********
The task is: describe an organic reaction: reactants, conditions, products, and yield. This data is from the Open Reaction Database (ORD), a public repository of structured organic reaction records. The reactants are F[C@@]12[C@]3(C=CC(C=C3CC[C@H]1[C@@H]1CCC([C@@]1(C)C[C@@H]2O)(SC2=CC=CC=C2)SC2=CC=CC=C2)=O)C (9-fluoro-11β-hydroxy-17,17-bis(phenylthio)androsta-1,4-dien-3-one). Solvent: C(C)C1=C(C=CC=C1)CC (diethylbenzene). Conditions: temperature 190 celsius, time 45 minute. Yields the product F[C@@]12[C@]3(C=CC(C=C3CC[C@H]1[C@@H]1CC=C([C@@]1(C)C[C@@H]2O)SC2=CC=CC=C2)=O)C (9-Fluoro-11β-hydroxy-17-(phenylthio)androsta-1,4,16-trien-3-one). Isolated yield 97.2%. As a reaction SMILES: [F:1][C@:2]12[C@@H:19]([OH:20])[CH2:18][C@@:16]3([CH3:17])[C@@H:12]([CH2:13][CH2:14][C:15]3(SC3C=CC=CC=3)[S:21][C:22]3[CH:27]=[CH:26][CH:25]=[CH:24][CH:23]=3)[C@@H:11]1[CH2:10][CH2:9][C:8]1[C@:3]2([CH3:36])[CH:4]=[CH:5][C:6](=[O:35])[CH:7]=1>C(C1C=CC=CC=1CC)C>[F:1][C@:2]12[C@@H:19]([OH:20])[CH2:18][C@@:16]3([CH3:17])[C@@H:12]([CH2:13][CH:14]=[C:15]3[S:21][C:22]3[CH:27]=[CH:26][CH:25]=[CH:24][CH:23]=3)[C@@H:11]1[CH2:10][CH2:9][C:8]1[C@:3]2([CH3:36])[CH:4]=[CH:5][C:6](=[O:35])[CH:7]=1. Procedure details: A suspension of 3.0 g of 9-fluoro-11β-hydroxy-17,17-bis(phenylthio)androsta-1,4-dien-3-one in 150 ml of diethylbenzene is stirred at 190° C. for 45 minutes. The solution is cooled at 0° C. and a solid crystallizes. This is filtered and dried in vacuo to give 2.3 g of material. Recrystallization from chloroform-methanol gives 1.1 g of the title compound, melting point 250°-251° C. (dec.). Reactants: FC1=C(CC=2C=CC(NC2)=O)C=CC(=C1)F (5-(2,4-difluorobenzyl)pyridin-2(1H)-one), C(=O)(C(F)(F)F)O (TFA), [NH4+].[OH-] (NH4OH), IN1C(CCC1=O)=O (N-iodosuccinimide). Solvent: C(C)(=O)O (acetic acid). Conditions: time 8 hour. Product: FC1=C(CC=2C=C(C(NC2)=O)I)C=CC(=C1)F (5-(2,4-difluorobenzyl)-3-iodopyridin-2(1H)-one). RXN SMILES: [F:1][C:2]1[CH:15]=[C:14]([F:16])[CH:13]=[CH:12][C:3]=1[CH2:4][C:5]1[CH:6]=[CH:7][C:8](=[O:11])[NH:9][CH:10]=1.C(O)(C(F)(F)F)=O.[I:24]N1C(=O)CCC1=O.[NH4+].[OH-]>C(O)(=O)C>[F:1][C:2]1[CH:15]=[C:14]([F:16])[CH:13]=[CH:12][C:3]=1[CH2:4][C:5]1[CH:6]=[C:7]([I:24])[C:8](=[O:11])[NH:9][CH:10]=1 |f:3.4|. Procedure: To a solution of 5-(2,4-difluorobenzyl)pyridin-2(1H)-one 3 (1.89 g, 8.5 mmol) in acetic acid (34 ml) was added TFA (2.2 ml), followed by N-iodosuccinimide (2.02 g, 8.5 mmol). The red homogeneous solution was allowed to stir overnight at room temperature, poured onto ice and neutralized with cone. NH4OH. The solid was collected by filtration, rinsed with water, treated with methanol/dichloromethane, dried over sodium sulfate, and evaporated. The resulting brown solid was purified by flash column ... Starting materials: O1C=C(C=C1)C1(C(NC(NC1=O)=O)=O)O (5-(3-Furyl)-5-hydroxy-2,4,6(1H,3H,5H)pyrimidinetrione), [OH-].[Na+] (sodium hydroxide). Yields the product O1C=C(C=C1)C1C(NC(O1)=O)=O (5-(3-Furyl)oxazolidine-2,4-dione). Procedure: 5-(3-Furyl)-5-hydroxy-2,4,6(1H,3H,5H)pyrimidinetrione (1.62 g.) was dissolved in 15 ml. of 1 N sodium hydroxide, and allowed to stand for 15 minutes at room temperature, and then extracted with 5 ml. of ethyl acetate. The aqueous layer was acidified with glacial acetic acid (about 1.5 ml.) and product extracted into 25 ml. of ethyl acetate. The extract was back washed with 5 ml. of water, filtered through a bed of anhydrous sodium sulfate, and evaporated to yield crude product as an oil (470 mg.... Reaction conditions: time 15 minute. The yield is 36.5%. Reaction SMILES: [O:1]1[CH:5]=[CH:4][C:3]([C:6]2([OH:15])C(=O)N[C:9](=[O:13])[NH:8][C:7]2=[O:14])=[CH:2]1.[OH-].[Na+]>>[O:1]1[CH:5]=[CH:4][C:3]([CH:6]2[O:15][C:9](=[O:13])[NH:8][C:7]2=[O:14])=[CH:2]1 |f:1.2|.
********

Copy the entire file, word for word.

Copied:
The task is: describe an organic reaction: reactants, conditions, products, and yield. This data is from the Open Reaction Database (ORD), a public repository of structured organic reaction records. The reactants are F[C@@]12[C@]3(C=CC(C=C3CC[C@H]1[C@@H]1CCC([C@@]1(C)C[C@@H]2O)(SC2=CC=CC=C2)SC2=CC=CC=C2)=O)C (9-fluoro-11β-hydroxy-17,17-bis(phenylthio)androsta-1,4-dien-3-one). Solvent: C(C)C1=C(C=CC=C1)CC (diethylbenzene). Conditions: temperature 190 celsius, time 45 minute. Yields the product F[C@@]12[C@]3(C=CC(C=C3CC[C@H]1[C@@H]1CC=C([C@@]1(C)C[C@@H]2O)SC2=CC=CC=C2)=O)C (9-Fluoro-11β-hydroxy-17-(phenylthio)androsta-1,4,16-trien-3-one). Isolated yield 97.2%. As a reaction SMILES: [F:1][C@:2]12[C@@H:19]([OH:20])[CH2:18][C@@:16]3([CH3:17])[C@@H:12]([CH2:13][CH2:14][C:15]3(SC3C=CC=CC=3)[S:21][C:22]3[CH:27]=[CH:26][CH:25]=[CH:24][CH:23]=3)[C@@H:11]1[CH2:10][CH2:9][C:8]1[C@:3]2([CH3:36])[CH:4]=[CH:5][C:6](=[O:35])[CH:7]=1>C(C1C=CC=CC=1CC)C>[F:1][C@:2]12[C@@H:19]([OH:20])[CH2:18][C@@:16]3([CH3:17])[C@@H:12]([CH2:13][CH:14]=[C:15]3[S:21][C:22]3[CH:27]=[CH:26][CH:25]=[CH:24][CH:23]=3)[C@@H:11]1[CH2:10][CH2:9][C:8]1[C@:3]2([CH3:36])[CH:4]=[CH:5][C:6](=[O:35])[CH:7]=1. Procedure details: A suspension of 3.0 g of 9-fluoro-11β-hydroxy-17,17-bis(phenylthio)androsta-1,4-dien-3-one in 150 ml of diethylbenzene is stirred at 190° C. for 45 minutes. The solution is cooled at 0° C. and a solid crystallizes. This is filtered and dried in vacuo to give 2.3 g of material. Recrystallization from chloroform-methanol gives 1.1 g of the title compound, melting point 250°-251° C. (dec.). Reactants: FC1=C(CC=2C=CC(NC2)=O)C=CC(=C1)F (5-(2,4-difluorobenzyl)pyridin-2(1H)-one), C(=O)(C(F)(F)F)O (TFA), [NH4+].[OH-] (NH4OH), IN1C(CCC1=O)=O (N-iodosuccinimide). Solvent: C(C)(=O)O (acetic acid). Conditions: time 8 hour. Product: FC1=C(CC=2C=C(C(NC2)=O)I)C=CC(=C1)F (5-(2,4-difluorobenzyl)-3-iodopyridin-2(1H)-one). RXN SMILES: [F:1][C:2]1[CH:15]=[C:14]([F:16])[CH:13]=[CH:12][C:3]=1[CH2:4][C:5]1[CH:6]=[CH:7][C:8](=[O:11])[NH:9][CH:10]=1.C(O)(C(F)(F)F)=O.[I:24]N1C(=O)CCC1=O.[NH4+].[OH-]>C(O)(=O)C>[F:1][C:2]1[CH:15]=[C:14]([F:16])[CH:13]=[CH:12][C:3]=1[CH2:4][C:5]1[CH:6]=[C:7]([I:24])[C:8](=[O:11])[NH:9][CH:10]=1 |f:3.4|. Procedure: To a solution of 5-(2,4-difluorobenzyl)pyridin-2(1H)-one 3 (1.89 g, 8.5 mmol) in acetic acid (34 ml) was added TFA (2.2 ml), followed by N-iodosuccinimide (2.02 g, 8.5 mmol). The red homogeneous solution was allowed to stir overnight at room temperature, poured onto ice and neutralized with cone. NH4OH. The solid was collected by filtration, rinsed with water, treated with methanol/dichloromethane, dried over sodium sulfate, and evaporated. The resulting brown solid was purified by flash column ... Starting materials: O1C=C(C=C1)C1(C(NC(NC1=O)=O)=O)O (5-(3-Furyl)-5-hydroxy-2,4,6(1H,3H,5H)pyrimidinetrione), [OH-].[Na+] (sodium hydroxide). Yields the product O1C=C(C=C1)C1C(NC(O1)=O)=O (5-(3-Furyl)oxazolidine-2,4-dione). Procedure: 5-(3-Furyl)-5-hydroxy-2,4,6(1H,3H,5H)pyrimidinetrione (1.62 g.) was dissolved in 15 ml. of 1 N sodium hydroxide, and allowed to stand for 15 minutes at room temperature, and then extracted with 5 ml. of ethyl acetate. The aqueous layer was acidified with glacial acetic acid (about 1.5 ml.) and product extracted into 25 ml. of ethyl acetate. The extract was back washed with 5 ml. of water, filtered through a bed of anhydrous sodium sulfate, and evaporated to yield crude product as an oil (470 mg.... Reaction conditions: time 15 minute. The yield is 36.5%. Reaction SMILES: [O:1]1[CH:5]=[CH:4][C:3]([C:6]2([OH:15])C(=O)N[C:9](=[O:13])[NH:8][C:7]2=[O:14])=[CH:2]1.[OH-].[Na+]>>[O:1]1[CH:5]=[CH:4][C:3]([CH:6]2[O:15][C:9](=[O:13])[NH:8][C:7]2=[O:14])=[CH:2]1 |f:1.2|.